Thursday, February 23, 2012

Re-Thinking My Heat Level

Recent discussions and comments have prompted me to think maybe my thinking is a little off.  When I first began writing my Arbor U series, I thought what I was writing was pushing the proverbial envelope during my sex scenes, since I actually described The Act, with part A sliding into part B, and the shower scene in book #3.  Twenty-five years later, I find what I've written is more the mainstream, since I don't use any terms other maybe 'cock'.  The penis is described as a 'shaft', 'male member', or even 'dick'.  But nowadays, you hear 'cock' being used in R movies and even TV after 10pm.

And since my early beta readers were kids around age twelve, plus my own thirty-something self, and the occasional senior citizen, so naturally I thought this was my target audience.  My own mother voiced her opinion that my books be required reading for all HS seniors....'If only you would take out all those bad words!'

And indeed, in the past nine years I've been doing the craft fair circuit, I've only had the occasional teenage bookworm stop by my booth.  The majority are women my age, or even twenty-somethings, wanting anything from Fantasy to Christian Inspy.

So maybe it's time to kick the heat level up a notch?  After all, my 1st agent called Forbidden Love 'erotic romance'.  And its heat level doesn't even compare with Teacher's Pet.  On the heat scale, Keri and Kyle check in at about a slow-burning candle, while Tammy and Kevin are maybe a campfire hot?  Harlie, feel free to voice your opinion here, lol!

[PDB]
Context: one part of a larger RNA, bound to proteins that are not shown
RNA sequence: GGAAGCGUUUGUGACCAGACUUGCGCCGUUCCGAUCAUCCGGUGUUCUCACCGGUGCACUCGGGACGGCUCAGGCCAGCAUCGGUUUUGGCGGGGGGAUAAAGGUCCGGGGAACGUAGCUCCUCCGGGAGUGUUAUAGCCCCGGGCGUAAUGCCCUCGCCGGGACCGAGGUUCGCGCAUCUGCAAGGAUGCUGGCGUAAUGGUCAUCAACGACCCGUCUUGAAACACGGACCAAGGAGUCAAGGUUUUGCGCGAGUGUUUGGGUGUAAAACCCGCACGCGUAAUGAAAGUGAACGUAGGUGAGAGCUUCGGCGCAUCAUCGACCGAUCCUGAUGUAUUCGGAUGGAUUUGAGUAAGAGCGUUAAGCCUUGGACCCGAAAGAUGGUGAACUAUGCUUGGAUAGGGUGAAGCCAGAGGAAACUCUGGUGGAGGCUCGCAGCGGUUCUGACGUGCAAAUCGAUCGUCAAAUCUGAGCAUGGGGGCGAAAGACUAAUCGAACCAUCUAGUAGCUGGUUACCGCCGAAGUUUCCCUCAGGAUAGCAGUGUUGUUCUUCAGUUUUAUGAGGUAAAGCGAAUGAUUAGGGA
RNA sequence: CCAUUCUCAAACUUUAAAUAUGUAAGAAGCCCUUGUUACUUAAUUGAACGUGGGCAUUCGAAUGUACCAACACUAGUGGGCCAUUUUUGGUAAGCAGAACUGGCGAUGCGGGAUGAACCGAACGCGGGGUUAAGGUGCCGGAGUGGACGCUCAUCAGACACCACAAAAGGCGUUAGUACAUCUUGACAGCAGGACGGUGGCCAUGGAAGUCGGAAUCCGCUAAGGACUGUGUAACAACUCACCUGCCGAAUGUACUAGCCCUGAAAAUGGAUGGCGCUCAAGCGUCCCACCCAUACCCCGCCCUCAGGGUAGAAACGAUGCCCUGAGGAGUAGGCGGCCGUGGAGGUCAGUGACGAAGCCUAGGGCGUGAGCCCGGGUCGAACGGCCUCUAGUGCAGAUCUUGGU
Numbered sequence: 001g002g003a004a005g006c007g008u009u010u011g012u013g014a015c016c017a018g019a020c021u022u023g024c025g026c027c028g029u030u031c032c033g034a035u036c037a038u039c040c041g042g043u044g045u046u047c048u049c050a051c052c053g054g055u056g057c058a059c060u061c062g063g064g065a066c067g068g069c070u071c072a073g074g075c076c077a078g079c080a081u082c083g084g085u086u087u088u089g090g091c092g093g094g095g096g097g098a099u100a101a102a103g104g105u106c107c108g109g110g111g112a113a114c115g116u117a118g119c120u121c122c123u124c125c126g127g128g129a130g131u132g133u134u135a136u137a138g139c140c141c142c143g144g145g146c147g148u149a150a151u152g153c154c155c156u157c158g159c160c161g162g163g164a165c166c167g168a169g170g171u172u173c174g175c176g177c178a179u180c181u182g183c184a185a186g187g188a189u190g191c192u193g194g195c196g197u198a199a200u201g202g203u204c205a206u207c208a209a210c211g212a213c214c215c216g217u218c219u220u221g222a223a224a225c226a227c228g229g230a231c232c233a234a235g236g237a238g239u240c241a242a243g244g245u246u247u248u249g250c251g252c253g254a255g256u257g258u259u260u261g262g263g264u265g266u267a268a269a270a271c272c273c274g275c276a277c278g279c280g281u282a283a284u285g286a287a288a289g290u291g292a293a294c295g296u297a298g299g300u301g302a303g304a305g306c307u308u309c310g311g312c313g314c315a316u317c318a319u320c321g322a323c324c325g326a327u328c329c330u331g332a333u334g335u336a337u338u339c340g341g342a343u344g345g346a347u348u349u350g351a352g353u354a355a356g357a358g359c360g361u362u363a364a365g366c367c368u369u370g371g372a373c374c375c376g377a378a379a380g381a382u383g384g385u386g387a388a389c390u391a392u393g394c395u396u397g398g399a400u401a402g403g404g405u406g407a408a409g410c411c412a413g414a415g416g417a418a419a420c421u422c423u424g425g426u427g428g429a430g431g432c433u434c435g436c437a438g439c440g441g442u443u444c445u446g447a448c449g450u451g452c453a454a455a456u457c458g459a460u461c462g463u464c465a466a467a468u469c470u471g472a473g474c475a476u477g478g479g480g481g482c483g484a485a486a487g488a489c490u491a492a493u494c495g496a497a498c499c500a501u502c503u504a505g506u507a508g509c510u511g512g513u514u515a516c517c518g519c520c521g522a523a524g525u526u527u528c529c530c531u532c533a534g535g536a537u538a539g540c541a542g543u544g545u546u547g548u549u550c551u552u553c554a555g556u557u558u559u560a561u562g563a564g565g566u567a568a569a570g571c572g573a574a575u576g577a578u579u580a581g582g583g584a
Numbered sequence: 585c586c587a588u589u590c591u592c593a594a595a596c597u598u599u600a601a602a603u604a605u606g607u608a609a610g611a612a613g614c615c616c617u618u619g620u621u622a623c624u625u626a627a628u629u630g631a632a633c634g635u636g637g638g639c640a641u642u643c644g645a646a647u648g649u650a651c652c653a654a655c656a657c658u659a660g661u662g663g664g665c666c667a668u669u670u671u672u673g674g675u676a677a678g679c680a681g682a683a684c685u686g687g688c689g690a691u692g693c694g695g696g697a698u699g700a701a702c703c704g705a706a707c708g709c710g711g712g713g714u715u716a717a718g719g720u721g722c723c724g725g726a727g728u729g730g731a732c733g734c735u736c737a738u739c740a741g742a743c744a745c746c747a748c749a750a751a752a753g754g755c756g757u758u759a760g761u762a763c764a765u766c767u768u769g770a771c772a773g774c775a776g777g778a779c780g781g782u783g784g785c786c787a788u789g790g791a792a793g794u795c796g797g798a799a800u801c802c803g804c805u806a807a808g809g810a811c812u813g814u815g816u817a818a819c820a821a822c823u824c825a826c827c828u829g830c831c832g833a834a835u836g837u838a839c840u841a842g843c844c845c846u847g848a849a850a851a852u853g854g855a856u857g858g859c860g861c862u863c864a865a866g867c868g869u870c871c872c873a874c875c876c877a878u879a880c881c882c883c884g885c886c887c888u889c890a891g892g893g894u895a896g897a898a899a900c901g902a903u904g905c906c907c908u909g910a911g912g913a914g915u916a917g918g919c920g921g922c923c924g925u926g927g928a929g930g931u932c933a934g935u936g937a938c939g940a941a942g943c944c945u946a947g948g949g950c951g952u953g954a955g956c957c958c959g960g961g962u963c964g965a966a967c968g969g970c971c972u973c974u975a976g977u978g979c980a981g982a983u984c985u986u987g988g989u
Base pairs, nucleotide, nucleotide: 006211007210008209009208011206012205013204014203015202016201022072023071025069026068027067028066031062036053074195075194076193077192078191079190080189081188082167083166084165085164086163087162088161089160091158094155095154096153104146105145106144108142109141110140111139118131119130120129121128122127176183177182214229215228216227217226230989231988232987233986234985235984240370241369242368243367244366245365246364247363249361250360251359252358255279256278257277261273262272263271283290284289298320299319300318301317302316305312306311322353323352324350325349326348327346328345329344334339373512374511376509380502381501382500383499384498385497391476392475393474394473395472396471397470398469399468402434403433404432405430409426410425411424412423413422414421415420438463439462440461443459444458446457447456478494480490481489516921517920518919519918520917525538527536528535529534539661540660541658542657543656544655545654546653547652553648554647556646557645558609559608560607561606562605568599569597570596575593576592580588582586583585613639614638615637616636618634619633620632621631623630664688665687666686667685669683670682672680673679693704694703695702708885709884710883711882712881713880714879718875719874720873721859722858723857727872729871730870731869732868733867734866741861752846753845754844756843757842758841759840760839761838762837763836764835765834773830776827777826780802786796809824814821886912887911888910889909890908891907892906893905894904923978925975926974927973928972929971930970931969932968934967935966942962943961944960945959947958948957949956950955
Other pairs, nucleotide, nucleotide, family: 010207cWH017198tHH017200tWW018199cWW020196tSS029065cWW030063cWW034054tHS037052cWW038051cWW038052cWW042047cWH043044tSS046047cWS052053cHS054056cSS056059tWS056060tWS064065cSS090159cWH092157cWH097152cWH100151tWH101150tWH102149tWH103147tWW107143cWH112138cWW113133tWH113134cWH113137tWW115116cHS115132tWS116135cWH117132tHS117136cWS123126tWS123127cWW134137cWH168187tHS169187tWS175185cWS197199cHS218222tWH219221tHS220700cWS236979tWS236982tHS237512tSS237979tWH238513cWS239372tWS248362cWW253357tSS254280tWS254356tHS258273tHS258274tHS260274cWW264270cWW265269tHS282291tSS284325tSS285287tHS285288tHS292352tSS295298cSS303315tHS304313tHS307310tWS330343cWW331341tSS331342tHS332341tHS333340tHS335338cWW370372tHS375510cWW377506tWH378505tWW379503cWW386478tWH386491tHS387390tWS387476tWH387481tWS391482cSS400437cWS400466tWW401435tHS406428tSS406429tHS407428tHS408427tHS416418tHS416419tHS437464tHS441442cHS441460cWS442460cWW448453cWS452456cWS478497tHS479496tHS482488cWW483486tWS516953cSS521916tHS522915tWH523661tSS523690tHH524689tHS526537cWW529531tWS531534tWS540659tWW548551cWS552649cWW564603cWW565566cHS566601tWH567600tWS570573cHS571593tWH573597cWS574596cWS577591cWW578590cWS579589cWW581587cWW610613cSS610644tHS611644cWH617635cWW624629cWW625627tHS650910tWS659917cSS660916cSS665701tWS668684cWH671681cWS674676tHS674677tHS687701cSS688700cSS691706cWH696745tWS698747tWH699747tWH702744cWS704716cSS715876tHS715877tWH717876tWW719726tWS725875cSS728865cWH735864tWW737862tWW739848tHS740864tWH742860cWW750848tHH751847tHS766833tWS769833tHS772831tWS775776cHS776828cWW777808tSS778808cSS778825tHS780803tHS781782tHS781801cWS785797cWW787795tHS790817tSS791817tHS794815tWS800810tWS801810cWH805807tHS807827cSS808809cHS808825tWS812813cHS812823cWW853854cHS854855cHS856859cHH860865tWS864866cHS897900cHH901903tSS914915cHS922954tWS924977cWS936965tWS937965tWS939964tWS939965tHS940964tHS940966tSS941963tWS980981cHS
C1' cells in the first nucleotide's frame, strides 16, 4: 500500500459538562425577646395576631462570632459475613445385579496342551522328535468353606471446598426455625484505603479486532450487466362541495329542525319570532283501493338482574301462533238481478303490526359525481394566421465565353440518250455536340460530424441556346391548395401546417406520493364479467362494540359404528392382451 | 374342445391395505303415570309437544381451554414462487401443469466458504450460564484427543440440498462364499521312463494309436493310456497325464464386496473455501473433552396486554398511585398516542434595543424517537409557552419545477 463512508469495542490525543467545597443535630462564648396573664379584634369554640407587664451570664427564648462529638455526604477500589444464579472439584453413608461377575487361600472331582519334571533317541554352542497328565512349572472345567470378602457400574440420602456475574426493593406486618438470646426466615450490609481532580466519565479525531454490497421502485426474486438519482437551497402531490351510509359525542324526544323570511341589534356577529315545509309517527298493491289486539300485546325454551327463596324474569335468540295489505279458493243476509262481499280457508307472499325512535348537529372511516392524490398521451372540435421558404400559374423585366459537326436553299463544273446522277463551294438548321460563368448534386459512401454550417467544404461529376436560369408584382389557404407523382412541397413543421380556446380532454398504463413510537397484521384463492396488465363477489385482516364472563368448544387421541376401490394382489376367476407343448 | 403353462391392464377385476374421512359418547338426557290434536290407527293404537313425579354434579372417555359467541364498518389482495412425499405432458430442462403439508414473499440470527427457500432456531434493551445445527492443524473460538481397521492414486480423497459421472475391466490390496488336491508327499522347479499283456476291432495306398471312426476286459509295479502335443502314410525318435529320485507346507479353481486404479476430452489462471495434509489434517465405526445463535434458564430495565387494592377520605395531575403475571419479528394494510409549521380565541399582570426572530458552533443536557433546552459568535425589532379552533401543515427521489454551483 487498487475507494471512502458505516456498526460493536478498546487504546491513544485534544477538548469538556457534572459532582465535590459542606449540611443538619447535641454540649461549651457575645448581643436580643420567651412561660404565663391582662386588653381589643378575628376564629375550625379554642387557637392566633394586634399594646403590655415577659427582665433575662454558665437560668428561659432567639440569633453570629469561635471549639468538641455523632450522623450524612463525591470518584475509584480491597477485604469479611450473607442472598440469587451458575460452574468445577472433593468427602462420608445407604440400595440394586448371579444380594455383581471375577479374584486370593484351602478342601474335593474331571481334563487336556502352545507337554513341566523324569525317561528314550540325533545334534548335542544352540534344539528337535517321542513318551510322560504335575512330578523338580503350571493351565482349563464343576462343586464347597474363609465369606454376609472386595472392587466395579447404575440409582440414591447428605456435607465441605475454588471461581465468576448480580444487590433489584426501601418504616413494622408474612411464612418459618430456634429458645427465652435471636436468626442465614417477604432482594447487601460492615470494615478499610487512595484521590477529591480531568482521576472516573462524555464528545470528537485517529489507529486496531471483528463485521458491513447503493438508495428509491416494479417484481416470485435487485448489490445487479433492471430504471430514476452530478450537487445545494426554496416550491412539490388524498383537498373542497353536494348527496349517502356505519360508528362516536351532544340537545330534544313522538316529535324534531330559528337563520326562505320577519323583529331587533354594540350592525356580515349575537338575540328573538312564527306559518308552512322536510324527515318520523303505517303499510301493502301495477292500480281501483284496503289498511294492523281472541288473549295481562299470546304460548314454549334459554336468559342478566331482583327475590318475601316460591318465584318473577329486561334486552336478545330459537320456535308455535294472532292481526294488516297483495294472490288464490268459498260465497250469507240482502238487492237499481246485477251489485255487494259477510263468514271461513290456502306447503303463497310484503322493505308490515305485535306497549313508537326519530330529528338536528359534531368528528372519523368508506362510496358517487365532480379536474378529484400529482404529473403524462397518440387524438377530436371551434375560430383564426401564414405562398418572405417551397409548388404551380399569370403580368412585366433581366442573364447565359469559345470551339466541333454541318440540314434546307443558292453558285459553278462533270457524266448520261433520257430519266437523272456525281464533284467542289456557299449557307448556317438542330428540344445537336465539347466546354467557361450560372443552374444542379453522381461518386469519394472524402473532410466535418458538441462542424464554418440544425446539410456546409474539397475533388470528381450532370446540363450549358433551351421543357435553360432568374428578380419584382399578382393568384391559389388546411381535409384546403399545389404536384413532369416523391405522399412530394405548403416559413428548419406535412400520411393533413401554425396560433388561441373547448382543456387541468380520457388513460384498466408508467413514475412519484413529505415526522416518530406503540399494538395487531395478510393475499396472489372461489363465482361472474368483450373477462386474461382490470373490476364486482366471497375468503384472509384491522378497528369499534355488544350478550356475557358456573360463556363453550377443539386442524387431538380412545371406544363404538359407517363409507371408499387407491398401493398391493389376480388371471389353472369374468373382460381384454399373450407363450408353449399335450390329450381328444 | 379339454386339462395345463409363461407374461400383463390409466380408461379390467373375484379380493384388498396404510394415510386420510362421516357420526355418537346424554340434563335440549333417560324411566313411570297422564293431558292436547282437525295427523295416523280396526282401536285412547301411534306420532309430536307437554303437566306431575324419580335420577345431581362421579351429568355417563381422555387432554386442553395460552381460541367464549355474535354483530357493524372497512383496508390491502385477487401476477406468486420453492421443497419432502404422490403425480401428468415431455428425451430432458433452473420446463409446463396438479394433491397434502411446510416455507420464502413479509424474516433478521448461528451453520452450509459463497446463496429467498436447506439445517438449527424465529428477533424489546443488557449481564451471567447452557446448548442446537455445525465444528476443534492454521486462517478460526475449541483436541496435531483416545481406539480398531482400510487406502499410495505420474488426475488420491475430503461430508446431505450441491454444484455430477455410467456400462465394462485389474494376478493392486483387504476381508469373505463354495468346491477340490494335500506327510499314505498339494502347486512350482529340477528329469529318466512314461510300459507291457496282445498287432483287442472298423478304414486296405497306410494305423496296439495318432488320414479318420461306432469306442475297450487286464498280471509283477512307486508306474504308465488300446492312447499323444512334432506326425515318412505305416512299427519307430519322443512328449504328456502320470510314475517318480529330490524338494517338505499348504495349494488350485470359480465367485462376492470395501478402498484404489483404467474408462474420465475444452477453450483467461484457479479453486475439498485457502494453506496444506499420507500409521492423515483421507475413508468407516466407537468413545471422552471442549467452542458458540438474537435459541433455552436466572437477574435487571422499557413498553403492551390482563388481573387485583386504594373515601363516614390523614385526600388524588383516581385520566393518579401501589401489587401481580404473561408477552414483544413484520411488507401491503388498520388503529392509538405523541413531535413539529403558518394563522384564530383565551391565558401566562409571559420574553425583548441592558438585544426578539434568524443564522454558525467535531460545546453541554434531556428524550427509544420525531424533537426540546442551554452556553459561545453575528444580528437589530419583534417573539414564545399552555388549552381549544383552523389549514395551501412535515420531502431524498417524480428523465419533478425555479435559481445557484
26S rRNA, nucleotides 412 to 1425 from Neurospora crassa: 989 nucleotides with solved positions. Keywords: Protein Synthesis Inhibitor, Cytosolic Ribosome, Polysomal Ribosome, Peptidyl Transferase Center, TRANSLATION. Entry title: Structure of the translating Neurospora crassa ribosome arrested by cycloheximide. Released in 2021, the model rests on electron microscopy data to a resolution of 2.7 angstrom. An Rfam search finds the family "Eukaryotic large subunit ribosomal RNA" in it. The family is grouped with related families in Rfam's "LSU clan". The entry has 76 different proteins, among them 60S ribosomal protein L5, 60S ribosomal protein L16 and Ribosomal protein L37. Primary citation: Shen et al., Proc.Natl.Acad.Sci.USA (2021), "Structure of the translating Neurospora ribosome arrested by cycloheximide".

I noticed when I was rereading book #4, Balancing Act, that the final sex scene takes its time; describing everything they are feeling and experiencing (nope, not gonna tell you who!), and that with a small amount of rewriting, I can make that scene come alive a bit more.

So anyone who read the love scenes I posted between Elicia and Eric; Amy and Matt; and most recently, Keri and Kyle, let me know if you think I need to kick the sex into high gear?  I can always make a tame version for the more reserved readers; I've already done that for Kenzie's books.

Karaoke Update:
For the first time since I began going to karaoke, none of the songs I sang last night will be repeated.  Why? Too low.  I only sang four songs:  Bye Bye Bye (although at times I was okay, overall, yuck!); Bye Bye Love (again, I was okay on the chorus, but not the verses, so 'Bye Bye'!); Beds Are Burning (awful!); and Being With You (sounded okay while singing to YouTube, but on my own....nah.).

And because B and I caught a train on the way home (a train!), the spouse griped because I was home at 2:30am.  I nearly got up and slept in the other room.  I'm rapidly losing my patience with his snide comments.

But On A Good Note....
Balancing Act is formatted!  All I have to do today is double check a few areas and send it back:)  Then my editor can start hacking my scenes to pieces.  I hope she'll be kind to Gretchen....the poor girl just fell down the slippery slope of trying to please everyone.  But more about it as we get  closer to publication!

Come back tomorrow for more of the 2002 saga of the Youth League Baseball:)

9 comments:

Harlie Reader said...

Here's my take...

Tammy and Kevin were like bunnies but it was appropriate for the story.

Also, isn't college when you start to experiment with your sexuality? I wouldn't change a thing, but that's just me.